Types of Custom Duties

Basic customs duty levied u/s 12 of Customs Act.
• The rate of basic customs duty is specified in Customs Tariff Act, read with relevant exemption notification.
Generally, basic customs duty is 10% of non-agricultural goods.
• CVD equal to excise duty is payable on imported goods u/s 3(1) of Customs Tariff Act. General excise
duty rate is 10.30% (10% basic plus 2% education cess and SAH Education cess of 1%)
• Special CVD (SAD) is payable @ 4% on imported goods u/s 3(5) of Customs Tariff Act. This is in lieu of Vat/ sales tax to provide level playing field to Indian goods.
• Education cess of customs @ 2% and SAH Education cess of 1% is payable.
• Total import duty considering all duties plus education cess on non-agricultural goods is generally
26.85% w.e.f 27-2-2010
• NCCD has been imposed on a few articles. In addition, on certain goods, anti-dumping duty, safeguard
duty, protective duty etc. can be imposed.

Additional Customs Duty u/s 3(1) (CVD)
• CVD (Countervailing Duty) is payable on imported goods u/s 3(1) of Customs Tariff Act to counterbalance
impact of excise duty on indigenous manufactures, to ensure level paying field.
• CVD is payable equal to excise duty payable on like articles if produced in India. It is payable at effective
rate of excise duty, which is generally 10.30%.
• CVD is payable on assessable value plus basic customs duty. In case of products covered under MRP
provisions, CV duty is payable on MRP basis as per section 4A of Central Excise.
• CVD can be levied only if there is ‘manufacture’.
• CVD is neither excise duty nor basic customs duty levied under Customs Act. However, all provisions of
Customs Act apply to CVD. Calculation of duty payable is as follows –

Additional Duty under section 3(5) (Special CVD – SAD)
Section 3(5) of Customs Tariff Act empowers Central Government to impose additional duty. This is in addition
to Additional Duty leviable u/ss 3(1) and 3(5) of Customs Tariff Act. Provision for this duty has been made w.e.f.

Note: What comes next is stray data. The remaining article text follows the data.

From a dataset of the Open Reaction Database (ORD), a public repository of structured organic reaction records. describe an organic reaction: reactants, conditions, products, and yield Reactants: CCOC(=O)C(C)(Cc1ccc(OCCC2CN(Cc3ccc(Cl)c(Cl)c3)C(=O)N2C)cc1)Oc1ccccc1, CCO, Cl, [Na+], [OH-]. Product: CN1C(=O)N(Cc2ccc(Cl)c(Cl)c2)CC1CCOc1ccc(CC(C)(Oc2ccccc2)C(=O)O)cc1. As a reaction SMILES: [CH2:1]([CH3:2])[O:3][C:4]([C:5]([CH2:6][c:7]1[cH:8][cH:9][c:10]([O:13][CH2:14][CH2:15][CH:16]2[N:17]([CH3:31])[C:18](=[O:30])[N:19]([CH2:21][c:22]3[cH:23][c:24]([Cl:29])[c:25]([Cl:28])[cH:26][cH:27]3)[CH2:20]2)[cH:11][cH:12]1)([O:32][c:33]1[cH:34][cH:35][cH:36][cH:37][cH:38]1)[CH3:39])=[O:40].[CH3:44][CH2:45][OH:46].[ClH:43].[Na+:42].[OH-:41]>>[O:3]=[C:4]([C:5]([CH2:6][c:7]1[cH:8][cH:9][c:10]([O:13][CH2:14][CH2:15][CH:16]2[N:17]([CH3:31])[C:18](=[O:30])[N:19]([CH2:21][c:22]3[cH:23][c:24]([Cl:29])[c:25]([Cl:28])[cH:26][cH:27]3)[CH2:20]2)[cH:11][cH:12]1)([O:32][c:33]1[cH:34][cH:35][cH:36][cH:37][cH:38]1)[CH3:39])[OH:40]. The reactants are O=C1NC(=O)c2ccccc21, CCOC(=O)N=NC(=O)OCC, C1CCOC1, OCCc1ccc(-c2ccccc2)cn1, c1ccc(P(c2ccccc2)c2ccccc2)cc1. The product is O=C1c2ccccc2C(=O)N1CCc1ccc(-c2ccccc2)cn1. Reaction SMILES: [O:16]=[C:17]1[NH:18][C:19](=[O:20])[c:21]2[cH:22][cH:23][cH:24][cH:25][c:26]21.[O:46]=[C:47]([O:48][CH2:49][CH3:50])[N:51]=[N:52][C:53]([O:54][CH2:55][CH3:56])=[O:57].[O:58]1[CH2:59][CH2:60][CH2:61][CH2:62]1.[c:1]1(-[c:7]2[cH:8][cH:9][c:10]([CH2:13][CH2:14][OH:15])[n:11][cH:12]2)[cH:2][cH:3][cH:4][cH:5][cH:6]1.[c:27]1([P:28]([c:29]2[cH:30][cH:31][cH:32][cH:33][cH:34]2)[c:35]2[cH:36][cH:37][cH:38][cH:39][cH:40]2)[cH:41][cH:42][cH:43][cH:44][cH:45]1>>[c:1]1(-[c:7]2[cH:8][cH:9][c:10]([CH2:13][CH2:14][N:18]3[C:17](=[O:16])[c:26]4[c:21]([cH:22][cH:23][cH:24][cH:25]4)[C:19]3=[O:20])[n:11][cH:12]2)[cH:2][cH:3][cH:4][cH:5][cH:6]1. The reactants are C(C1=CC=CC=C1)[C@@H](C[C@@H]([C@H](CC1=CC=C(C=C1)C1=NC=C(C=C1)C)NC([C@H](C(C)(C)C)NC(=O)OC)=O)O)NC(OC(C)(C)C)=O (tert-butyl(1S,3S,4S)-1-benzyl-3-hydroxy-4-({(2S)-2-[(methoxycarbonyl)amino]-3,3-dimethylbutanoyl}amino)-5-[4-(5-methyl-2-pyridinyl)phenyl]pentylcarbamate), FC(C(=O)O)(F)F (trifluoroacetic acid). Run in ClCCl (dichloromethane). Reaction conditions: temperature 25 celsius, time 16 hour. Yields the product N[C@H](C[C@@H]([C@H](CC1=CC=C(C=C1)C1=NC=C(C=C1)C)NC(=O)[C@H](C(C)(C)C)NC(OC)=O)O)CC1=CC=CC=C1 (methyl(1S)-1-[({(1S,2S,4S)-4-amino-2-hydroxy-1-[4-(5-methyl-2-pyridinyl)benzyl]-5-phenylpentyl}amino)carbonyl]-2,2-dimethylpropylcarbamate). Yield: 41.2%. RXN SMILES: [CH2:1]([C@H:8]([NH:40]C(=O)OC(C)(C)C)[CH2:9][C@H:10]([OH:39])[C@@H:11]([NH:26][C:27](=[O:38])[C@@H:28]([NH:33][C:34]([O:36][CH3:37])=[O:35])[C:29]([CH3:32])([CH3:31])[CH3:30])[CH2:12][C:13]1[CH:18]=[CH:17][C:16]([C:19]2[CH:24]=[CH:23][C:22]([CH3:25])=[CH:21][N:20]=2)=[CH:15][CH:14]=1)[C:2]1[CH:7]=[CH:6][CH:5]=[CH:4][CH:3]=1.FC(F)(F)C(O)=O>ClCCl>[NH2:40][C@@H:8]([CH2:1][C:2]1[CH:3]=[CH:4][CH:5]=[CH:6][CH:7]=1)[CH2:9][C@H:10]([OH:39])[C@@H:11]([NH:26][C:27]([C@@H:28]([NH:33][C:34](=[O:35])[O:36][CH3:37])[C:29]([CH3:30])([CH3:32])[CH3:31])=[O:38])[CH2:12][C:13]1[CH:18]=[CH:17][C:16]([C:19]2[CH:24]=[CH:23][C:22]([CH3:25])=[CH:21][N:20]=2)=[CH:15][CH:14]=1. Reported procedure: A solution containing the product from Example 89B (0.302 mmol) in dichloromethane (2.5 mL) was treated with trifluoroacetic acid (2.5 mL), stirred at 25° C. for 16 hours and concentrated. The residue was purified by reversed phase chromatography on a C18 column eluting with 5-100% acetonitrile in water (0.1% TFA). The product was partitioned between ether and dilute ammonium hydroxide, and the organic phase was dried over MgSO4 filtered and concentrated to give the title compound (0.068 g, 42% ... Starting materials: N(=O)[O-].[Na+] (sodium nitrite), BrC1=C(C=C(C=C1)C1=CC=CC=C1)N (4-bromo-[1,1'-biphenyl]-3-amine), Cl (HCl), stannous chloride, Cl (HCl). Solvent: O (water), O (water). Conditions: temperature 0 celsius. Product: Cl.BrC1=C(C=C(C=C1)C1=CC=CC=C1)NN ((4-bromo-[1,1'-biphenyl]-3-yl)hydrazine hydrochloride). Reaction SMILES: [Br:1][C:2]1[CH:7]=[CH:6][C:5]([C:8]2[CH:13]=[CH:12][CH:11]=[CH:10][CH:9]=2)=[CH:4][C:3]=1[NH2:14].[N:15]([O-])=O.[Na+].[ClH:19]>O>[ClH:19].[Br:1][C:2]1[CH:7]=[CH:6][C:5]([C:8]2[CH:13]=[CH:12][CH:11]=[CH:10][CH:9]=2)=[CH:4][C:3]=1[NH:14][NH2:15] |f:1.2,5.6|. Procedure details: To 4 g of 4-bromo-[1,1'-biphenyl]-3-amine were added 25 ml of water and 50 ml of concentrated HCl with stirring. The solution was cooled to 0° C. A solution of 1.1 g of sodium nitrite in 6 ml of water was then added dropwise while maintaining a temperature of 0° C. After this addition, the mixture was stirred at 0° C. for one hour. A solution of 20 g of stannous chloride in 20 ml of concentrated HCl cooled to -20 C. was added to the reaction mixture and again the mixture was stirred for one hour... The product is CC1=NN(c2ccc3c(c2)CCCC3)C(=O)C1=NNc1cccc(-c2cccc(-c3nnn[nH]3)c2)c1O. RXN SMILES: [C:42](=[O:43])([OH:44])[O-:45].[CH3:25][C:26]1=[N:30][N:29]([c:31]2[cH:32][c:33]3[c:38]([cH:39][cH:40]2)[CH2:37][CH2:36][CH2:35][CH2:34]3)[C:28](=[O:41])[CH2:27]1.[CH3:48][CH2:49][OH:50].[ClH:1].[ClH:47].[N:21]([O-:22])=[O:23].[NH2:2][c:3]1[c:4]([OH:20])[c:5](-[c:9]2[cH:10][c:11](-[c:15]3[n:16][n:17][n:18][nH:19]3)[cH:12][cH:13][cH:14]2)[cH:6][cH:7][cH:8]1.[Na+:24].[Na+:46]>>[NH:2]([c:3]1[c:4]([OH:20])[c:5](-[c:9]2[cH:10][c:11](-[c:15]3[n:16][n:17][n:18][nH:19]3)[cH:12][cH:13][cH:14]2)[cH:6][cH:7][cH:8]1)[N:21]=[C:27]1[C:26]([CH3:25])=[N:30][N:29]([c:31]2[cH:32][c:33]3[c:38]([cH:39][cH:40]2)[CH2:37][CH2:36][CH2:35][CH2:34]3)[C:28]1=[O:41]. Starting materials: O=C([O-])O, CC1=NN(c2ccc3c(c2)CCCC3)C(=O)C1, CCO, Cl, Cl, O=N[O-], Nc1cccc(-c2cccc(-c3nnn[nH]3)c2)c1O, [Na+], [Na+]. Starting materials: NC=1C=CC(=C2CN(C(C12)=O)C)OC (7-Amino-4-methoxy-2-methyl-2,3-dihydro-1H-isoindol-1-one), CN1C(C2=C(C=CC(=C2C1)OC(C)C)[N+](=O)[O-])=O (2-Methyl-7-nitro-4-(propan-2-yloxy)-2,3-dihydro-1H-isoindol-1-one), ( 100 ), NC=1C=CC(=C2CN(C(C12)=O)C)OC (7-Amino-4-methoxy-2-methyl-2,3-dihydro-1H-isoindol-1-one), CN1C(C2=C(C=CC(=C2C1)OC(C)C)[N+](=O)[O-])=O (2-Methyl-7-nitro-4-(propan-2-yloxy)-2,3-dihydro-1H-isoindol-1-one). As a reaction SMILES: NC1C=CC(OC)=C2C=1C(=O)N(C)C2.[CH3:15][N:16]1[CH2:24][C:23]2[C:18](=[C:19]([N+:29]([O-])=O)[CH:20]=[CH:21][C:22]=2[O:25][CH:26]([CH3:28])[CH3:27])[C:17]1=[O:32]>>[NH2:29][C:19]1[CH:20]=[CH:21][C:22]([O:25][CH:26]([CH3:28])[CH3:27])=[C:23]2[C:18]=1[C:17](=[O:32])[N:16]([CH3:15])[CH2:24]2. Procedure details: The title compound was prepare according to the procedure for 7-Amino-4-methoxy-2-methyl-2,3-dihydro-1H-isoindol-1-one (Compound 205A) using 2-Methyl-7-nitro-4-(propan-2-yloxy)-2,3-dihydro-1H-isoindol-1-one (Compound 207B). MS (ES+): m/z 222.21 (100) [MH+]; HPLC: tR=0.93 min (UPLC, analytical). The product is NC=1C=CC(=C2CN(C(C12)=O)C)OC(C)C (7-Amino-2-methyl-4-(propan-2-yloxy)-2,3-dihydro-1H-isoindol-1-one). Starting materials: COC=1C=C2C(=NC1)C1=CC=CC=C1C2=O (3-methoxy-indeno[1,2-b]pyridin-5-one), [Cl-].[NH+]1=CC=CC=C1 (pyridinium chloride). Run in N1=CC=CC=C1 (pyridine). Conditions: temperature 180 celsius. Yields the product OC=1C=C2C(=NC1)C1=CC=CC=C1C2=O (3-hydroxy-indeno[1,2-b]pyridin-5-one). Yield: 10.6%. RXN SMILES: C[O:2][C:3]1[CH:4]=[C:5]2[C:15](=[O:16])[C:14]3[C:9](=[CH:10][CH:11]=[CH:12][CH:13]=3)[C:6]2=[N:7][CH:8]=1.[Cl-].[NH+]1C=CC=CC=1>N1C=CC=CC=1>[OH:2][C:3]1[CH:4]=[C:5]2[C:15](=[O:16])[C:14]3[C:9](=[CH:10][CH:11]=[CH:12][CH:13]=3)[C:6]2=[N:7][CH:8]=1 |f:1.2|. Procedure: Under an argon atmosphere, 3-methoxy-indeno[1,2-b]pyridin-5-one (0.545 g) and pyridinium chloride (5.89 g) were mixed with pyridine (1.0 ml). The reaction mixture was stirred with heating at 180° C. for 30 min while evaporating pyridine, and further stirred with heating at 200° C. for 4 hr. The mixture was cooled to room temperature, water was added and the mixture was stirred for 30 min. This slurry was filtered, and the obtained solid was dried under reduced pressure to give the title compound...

1-3-2005. Purpose of the Additional Duty is to counter balance sales tax, VAT, local tax or other charges leviable
on articles on its sale, purchase or transaction in India.
The obvious intention is to provide level playing field to manufacturers in India who are manufacturing similar
goods. Hence, it is termed as ‘Special CVD” or ‘SAD’ (Special Additional Duty).

Exemption from SAD – Some categories of imports have been exempted from this special CVD (SAD), vide
customs notification No. 20/2006-Custom dated 1-3-2006. The main among these are: Articles of jewellery
attracts a lower rate of special CVD at 1%.

Departmental clarifications – Department has clarified as follows, vide MF(DR) circular No. 18/2006-Cus dated
5-6-2006 –
• Special CVD of 4% is not leviable in case of imports under advance authorisation, EOU, EPCZ and SEZ
schemes
• In case of export promotion schemes like DEPB, target plus, service from India, DFCE and Vishesh Krishi and Gram Udyog Yojana, 4% Special CVD is required to be debited to the duty scrip/entitlement certificate.
• In case of DFRC scheme, 4% special CVD is payable.
• Duty debited through DEPB, DFCE, target plus scheme etc. will be eligible for Cenvat credit or duty drawback.

Refund of Special CVD to traders – Traders selling imported goods in India after charging sales tax/Vat can
claim refund of special CVD from customs department – Notification No. 102/ 2007-Cus dated 14-9-2007.

Anti-Dumping Duty
• Anti dumping duty is leviable u/s 9A of Customs Tariff Act when foreign exporter exports his good at low prices compared to prices normally prevalent in the exporting country.

• Dumping is unfair trade practice and the anti-dumping duty is levied to protect Indian manufacturers
from unfair competition.

• Margin of dumping is the difference between normal value (i.e. his sale price in his country) and export
price( price at which he is exporting the goods).

• Price of similar products in India is not relevant to determine ‘margin of dumping’.

• ‘Injury margin’ means difference between fair selling price of domestic industry and landed cost of
imported products. Dumping duty will be lower of dumping margin or injury margin.

• Benefits accruing to local industry due to availability of cheap foreign inputs is not considered. This is a
drawback.

• CVD is not payable on antidumping duty. Education cess and SAH education cess is not payable on  antidumping duty · In case of imports from WTO countries, antidumping duty can be imposed only if it cause
material injury to domestic industry in India.

• Dumping duty is decided by Designated Authority after enquiry and imposed by Central Government by notification. Provisional antidumping duty can be imposed.

• Appeal against antidumping duty can be made to CESTAT.

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